Undergoing research on COVID-19

Through the department of Biomedical Laboratory Sciences, INES-Ruhengeri is running a research project called “Predicting the risk of SARS-Cov2 infection and co-morbidity and Reducing Socioeconomic Impacts: Identification of high risk population”

The analysis of the risk/benefit balance of the currently pursued screening test systems indicates that the primary objective of a national health system must be the identification of people who may be at risk before saturation of the public health system capacity. With the aim to take this challenge we reasoned that the current understanding of the COVID-19 indicates that only a fraction of infected people develops clinically relevant signs.

From a clinical point of view, we still don’t know why some people remain asympthomatic, other develop mild conditions, some other, instead, develop serious pneumonia, microtrombosis, vasculopathy and eventually die. What we know, is that SARS-Cov2 infection can induce a hyperimmune response and a systemic inflammatory state. Understanding why this happens to some but not to the others, is crucial for stratification of patients and efficient use of medicines and medical resources. For most people the infection is very mild,  similar to common flu, and certainly does not require massive measures impacting the economy and the social stability (including school and religious event closure) Thus, an ideal approach would be to identify and isolate only those individuals who are at risk to develop hyperimmune response and sustained inflammatory states.

Scientific literature is becoming populated with potential biomarkers which can help predicting a potential risk for hyperimmune response and inflammatory storm. For example, the d-dimer is predictive for the risk of coagulopathy, while B and T lymphocyte counts can be associated to the risk of cytokine storm. However, these and other markers require vein blood sampling, certified clinical chemistry labs and instructed personnel to both collect sample and carry out analysis. However, the markers of oxidative stress and evaluation of the pro- and anti-oxidant competence of a subject may be conveniently employed as an indication of the likelihood of positive or negative follow up after infection and also a as a primary screening for the general population.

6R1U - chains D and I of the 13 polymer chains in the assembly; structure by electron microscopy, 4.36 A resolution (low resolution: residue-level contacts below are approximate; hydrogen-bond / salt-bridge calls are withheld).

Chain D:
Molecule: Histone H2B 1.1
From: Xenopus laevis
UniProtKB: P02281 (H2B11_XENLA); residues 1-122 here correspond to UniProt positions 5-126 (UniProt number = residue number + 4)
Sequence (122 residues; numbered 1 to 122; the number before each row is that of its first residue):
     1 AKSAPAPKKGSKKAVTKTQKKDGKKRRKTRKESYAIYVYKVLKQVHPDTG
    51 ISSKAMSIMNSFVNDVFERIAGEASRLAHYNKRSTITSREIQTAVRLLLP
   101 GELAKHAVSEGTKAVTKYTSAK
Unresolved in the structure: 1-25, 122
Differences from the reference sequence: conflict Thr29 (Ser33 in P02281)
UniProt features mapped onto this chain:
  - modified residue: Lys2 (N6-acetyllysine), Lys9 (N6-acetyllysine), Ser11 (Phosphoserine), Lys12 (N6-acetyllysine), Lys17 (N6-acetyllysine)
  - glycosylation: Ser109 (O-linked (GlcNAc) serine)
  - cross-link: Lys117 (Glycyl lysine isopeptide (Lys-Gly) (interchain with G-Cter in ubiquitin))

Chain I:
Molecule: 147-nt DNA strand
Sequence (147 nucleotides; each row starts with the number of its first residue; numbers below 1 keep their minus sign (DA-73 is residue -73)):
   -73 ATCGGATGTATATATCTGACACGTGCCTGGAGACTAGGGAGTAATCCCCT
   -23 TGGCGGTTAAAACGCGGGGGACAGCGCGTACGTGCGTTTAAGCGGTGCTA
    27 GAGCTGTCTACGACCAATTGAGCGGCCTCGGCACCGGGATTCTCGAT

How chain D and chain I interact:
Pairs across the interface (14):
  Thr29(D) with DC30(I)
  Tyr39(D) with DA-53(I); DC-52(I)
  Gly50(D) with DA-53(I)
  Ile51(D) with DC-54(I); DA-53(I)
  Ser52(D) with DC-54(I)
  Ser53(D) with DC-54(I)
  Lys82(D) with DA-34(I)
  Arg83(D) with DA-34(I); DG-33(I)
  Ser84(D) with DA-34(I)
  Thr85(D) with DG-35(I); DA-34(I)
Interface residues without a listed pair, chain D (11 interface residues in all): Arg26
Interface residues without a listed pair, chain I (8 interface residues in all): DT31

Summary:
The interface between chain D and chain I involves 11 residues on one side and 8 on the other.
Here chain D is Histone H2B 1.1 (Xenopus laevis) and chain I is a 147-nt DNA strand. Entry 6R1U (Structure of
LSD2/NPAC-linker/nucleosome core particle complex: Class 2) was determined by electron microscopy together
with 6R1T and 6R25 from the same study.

The present project, therefore, aims at implementing an efficient system of measure and analysis of biomarkers for oxidative stress as surrogate points for the risk of hyperimmune response, in the perspective of an efficient and optimized use of clinical resources as well as preservation of socioeconomic activities.

The experience of these months of  pandemic COVID-19 clearly indicate that the ‘lockdown’ and restriction measures may be as harmful as the disease. An evolved society which cares its own citizens cannot leave them alone, even if the apparent risk/benefit balance may seem to lean toward the economical preservation. So, it’s like a ‘loose-loose’ situation, in which if you care the health of small portion of people you severely impact the wealth of the whole community; but if you decide to preserve the economic situation, you ‘sacrifice’ the most exposed, weak and sensible people to the pandemics.

This knotty problem requires an expert decision pattern which may help the governance to take the right measure in the interest of both the public health and the public wealth.

INES-Ruhengeri believes that researchers, academicians, health professionals, and policy makers can contribute to the management of this pandemic by taking innovative research initiatives. As we are observing, all over the world the lockdown, and the subsequent containment measures have succeeded to result in a marginal impact of the epidemics.

Said Vice Chancellor of INES-Ruhengeri, Fr Dr Fabien HAGENIMANA

In addition to the collaboration we have with Ruhengeri Referral Hospital, the District of Musanze and through the collaboration with our partner from University of Parma (Italy), and the support from the National Council of Sciences and Technologies (NCST) we believe that the present project, will contribute to an efficient and optimized use of clinical resources as well as preservation of socioeconomic activities.